I had no idea of the character. But the moment I was dressed, the clothes and the make-up made me feel the person that I was. I began to know him, and by the time I walked on to the stage he was fully born. When I confronted Sennett I assumed the character and strutted about, swinging my cane and parading before him. Gags and comedy ideas went racing through my mind.

The secret of Mark Sennett’s success was his enthusiasm. He stood and giggled until his body began to shake. This encouraged me and I began to explain the character: “You know this fellow is many-sided, a tramp, a gentleman, a poet, a dreamer, a lonely fellow, always hopeful of romance and adventure. He would have you believe he’s a scientist, a musician, a duke, a polo player. However, he is not above picking up cigarette butts or robbing a baby of its candy. And of course, if the occasion warrants it, he will kick a lady in the rear — but only in extreme anger!”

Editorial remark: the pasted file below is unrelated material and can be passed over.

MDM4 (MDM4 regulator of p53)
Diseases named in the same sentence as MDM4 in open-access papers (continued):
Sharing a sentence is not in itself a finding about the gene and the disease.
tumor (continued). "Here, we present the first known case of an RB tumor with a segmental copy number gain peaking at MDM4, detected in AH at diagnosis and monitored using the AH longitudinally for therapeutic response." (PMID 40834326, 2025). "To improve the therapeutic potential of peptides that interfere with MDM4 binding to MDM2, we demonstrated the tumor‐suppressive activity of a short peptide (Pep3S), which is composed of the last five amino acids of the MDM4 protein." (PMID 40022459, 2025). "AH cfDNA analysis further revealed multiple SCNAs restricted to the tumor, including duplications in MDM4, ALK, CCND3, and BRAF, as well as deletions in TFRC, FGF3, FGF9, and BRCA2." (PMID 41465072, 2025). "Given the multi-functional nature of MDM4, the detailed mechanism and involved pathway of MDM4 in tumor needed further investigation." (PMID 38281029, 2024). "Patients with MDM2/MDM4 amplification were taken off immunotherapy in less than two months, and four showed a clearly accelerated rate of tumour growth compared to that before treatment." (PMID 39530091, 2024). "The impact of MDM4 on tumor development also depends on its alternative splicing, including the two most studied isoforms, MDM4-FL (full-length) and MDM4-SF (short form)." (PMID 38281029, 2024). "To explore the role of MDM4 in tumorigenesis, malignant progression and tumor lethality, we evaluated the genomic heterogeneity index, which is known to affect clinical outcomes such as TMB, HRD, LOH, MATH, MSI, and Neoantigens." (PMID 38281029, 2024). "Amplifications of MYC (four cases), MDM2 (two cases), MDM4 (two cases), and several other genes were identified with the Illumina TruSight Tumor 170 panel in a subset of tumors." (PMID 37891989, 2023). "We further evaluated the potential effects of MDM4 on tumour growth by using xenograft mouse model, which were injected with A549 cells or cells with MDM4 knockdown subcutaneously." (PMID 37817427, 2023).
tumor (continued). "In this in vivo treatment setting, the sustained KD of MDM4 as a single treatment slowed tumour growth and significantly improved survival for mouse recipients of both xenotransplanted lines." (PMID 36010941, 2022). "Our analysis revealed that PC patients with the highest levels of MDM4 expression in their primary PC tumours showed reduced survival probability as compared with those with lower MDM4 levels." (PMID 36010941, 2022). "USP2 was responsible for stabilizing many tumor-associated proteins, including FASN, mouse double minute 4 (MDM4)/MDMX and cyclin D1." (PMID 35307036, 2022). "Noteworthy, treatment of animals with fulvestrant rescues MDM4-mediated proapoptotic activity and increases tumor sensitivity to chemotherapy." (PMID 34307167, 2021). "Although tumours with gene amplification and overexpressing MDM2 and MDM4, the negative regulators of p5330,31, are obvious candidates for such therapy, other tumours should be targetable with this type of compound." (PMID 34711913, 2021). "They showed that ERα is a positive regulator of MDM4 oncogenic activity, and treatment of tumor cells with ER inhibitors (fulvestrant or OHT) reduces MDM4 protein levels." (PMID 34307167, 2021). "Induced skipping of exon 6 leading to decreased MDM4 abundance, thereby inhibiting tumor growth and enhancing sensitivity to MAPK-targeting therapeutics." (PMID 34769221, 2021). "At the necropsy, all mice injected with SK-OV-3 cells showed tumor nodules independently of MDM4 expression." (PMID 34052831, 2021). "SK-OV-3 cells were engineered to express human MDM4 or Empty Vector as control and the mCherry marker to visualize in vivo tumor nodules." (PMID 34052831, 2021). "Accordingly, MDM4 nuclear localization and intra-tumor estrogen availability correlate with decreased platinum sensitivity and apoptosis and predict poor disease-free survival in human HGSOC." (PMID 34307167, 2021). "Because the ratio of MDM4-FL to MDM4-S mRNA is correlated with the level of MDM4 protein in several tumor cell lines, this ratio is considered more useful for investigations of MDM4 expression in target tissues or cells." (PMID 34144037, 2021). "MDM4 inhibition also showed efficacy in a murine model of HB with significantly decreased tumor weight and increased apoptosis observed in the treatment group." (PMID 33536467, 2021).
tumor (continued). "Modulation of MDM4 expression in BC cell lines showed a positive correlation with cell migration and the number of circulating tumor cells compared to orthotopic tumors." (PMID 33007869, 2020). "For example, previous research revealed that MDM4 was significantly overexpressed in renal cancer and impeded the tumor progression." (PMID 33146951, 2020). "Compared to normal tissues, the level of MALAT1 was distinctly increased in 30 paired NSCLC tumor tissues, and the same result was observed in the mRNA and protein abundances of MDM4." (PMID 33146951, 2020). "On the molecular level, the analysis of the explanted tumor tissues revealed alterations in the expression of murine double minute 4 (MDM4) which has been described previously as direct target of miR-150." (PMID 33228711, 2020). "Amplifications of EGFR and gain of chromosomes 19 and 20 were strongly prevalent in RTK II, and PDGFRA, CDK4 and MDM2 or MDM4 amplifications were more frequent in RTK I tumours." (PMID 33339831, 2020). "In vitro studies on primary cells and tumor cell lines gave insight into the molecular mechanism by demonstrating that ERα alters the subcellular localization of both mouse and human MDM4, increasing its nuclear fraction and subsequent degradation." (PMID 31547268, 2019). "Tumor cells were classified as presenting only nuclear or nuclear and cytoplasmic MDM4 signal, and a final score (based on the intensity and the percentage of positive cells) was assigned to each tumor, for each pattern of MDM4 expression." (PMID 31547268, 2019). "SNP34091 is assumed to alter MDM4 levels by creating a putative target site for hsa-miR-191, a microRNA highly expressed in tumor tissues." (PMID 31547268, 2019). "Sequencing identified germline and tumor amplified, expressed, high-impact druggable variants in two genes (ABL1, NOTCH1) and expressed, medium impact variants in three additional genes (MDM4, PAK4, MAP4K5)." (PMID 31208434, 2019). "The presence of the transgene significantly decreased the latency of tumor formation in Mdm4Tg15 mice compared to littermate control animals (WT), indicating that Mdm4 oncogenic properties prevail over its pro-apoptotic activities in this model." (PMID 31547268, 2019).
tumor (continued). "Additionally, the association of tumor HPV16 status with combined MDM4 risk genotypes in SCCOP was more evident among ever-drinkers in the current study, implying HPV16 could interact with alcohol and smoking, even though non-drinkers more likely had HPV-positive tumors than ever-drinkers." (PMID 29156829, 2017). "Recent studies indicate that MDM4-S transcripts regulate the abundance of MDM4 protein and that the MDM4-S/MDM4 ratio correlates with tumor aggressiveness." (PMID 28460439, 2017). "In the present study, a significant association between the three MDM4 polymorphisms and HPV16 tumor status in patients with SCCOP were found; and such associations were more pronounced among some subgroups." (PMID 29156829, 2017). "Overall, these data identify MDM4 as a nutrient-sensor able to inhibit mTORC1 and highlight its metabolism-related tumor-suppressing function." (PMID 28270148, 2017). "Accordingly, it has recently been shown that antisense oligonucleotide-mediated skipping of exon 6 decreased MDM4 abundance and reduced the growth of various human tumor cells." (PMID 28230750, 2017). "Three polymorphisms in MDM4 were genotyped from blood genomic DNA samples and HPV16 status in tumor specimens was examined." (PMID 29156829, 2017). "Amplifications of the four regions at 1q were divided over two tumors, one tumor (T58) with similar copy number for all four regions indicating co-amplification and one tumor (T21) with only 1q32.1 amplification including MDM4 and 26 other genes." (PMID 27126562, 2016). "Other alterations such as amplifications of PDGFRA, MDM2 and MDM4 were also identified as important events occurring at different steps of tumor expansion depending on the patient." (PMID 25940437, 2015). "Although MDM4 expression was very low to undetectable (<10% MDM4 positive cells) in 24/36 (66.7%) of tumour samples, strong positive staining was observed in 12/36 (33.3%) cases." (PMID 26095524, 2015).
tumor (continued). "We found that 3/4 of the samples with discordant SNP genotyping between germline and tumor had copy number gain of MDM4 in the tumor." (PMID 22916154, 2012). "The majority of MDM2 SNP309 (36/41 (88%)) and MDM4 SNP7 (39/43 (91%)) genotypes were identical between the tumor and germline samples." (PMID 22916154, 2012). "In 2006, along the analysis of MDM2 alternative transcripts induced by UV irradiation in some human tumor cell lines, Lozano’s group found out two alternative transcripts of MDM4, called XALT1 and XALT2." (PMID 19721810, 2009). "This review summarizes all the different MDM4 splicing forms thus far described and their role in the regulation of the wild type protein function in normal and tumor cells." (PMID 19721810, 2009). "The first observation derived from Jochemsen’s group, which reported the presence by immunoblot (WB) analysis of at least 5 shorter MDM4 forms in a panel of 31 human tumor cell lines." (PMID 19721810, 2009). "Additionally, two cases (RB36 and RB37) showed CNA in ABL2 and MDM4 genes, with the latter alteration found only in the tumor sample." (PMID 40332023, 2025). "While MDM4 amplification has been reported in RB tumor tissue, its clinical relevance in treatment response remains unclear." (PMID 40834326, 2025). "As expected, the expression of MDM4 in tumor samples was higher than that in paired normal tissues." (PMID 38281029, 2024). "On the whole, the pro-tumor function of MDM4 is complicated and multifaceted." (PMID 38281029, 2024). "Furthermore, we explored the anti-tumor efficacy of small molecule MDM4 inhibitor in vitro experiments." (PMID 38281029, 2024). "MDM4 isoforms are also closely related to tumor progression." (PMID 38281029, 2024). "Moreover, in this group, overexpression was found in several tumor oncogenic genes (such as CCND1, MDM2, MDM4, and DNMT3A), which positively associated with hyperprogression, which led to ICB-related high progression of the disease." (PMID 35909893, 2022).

– Charles Chaplin, My Autobiography [1964]

Clear, Sharp, Brilliantly Lighted…

A little bit of cheesecake from a smut catalog to brighten up your Monday, courtesy of Jim Winkel of Vintage Sleaze. Don’t we all want to watch movies that are clear, sharp, and “brilliantly lighted?” Bonus points if they star Lilly “Lady Bountiful” Lamont.

Field Trip! Jerry Ohlinger’s Movie Materials Store

Fellow cinephiles and obsessive collectors, I want to let you in on one of New York City’s best-kept secrets: Jerry Ohlinger’s Movie Materials Store. Located on a dreary strip of West 35th Street, it looks pretty unremarkable from the outside (and truth be told, gives off a Forbidden Planet/fanboy vibe, complete with the requisite Scott Pilgrim poster — not that there’s anything wrong with that. But inside lies one of the most incredible poster collections in the world.